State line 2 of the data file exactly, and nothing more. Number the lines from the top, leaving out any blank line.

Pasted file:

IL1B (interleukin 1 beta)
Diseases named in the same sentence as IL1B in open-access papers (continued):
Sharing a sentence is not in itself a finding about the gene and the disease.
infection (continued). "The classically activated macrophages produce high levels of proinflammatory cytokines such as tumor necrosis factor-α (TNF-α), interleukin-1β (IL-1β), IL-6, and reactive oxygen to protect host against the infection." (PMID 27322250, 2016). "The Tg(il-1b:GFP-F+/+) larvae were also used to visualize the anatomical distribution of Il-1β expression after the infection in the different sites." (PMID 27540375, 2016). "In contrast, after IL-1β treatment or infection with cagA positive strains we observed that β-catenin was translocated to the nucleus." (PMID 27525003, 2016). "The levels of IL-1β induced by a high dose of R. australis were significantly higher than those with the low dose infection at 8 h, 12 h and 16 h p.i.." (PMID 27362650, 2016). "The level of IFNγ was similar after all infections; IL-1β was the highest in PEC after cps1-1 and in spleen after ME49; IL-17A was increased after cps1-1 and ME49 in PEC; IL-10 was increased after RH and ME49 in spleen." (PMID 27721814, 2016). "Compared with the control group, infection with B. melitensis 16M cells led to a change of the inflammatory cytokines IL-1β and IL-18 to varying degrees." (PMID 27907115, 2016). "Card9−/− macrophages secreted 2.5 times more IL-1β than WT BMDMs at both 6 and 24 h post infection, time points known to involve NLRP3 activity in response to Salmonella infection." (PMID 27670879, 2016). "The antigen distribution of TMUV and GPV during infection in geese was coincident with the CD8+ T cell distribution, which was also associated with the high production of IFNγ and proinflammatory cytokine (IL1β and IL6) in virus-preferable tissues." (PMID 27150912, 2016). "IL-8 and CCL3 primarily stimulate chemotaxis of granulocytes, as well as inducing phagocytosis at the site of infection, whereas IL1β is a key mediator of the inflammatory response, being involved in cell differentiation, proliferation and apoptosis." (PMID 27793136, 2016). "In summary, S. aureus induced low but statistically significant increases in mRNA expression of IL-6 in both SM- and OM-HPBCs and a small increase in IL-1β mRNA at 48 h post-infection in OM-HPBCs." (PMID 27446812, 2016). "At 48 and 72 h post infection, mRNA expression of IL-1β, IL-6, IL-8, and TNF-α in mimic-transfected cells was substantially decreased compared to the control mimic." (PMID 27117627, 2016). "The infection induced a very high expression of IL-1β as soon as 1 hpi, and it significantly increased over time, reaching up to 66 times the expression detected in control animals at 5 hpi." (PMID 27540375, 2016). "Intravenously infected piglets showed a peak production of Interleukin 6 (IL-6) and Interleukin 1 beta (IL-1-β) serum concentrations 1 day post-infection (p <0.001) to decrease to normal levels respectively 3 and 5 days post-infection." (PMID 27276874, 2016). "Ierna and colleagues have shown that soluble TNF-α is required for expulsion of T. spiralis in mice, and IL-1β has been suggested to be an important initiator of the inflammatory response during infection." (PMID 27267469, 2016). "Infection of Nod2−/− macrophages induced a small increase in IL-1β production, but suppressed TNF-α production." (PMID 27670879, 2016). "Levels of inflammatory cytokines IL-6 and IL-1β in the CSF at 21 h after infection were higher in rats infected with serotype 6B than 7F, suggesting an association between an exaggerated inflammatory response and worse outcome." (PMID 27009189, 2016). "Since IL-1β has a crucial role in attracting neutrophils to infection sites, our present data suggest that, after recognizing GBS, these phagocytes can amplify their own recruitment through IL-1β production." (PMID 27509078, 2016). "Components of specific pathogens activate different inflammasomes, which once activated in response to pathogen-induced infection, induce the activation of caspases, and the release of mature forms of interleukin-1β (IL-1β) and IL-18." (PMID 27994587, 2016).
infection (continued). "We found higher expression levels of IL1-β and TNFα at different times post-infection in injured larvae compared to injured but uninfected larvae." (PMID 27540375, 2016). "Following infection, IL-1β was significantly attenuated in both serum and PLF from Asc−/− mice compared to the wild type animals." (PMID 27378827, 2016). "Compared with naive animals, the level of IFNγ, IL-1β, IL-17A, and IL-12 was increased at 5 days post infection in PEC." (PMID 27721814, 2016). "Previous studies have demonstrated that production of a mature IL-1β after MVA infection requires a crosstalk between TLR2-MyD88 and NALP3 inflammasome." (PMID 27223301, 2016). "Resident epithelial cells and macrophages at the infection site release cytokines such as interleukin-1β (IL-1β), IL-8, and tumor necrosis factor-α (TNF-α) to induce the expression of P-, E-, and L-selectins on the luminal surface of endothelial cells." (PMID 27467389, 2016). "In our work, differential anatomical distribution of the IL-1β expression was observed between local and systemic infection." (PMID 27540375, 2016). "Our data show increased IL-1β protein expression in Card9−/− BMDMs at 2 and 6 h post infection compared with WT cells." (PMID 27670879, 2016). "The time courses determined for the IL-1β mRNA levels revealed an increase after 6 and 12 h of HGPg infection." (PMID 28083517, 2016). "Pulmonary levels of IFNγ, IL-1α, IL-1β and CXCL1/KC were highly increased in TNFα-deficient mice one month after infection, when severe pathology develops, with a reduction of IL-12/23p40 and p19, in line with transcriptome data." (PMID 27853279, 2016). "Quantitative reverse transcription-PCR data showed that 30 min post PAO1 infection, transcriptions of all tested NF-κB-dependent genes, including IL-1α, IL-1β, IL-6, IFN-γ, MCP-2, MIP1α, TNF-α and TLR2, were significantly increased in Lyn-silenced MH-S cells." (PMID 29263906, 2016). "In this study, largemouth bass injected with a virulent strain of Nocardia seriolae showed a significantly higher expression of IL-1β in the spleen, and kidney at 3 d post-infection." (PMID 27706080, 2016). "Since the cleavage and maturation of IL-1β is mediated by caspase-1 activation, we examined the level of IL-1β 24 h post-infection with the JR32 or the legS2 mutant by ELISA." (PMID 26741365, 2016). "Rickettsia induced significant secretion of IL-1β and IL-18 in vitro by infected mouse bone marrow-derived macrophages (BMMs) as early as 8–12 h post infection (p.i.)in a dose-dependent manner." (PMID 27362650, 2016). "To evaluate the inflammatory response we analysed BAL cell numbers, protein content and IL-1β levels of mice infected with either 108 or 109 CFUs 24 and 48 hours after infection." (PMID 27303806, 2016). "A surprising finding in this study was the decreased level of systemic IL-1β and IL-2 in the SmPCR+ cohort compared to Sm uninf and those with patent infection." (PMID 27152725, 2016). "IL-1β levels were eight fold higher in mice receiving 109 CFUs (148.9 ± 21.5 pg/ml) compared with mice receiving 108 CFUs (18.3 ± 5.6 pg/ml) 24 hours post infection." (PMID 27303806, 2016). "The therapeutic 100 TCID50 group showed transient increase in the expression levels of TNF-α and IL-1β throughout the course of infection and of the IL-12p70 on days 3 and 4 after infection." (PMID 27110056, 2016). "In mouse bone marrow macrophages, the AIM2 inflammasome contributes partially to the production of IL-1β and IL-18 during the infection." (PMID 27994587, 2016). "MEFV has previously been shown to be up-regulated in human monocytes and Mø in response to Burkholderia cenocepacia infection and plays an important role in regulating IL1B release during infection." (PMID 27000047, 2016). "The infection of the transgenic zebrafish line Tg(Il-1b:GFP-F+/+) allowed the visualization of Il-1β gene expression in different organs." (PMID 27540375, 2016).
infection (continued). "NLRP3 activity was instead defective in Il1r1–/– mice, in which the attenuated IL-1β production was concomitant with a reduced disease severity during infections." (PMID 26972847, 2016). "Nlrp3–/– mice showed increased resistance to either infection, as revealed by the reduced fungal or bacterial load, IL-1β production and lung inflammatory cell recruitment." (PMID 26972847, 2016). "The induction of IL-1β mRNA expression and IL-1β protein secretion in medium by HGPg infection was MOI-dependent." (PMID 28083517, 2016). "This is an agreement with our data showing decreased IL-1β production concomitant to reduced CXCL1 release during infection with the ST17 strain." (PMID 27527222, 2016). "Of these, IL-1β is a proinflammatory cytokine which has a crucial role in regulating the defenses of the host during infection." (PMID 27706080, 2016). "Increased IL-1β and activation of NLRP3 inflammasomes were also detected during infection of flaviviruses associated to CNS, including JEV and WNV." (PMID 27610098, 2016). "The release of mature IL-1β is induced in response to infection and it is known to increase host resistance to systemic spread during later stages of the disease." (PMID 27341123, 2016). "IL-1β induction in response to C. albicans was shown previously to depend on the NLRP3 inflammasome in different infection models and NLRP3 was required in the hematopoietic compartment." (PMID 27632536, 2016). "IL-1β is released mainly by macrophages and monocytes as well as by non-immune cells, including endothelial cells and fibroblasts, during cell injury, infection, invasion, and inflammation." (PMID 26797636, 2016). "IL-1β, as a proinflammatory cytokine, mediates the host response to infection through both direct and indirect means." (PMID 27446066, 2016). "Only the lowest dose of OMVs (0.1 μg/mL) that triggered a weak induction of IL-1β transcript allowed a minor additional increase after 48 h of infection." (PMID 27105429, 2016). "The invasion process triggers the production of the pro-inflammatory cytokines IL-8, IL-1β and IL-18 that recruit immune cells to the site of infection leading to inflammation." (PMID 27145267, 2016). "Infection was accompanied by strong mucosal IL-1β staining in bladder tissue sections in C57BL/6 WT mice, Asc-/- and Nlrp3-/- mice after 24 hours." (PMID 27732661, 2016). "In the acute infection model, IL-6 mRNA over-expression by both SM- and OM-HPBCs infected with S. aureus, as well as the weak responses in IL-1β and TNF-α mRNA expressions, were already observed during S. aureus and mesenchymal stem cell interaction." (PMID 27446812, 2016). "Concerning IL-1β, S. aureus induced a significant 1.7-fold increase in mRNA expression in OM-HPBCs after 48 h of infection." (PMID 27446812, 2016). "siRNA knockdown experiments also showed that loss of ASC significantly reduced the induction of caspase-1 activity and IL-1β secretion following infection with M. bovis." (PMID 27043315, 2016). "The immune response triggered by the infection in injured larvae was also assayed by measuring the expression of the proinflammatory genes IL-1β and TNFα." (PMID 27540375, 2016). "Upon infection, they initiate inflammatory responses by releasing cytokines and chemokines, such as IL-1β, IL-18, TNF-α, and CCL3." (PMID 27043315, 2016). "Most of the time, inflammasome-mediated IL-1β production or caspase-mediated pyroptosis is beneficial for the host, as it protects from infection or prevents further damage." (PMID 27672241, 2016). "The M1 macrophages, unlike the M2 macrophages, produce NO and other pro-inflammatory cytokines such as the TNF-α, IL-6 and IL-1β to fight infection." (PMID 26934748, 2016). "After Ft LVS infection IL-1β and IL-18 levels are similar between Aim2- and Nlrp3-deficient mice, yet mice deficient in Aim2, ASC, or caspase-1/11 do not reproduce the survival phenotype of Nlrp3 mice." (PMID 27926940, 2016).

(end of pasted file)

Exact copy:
Diseases named in the same sentence as IL1B in open-access papers (continued):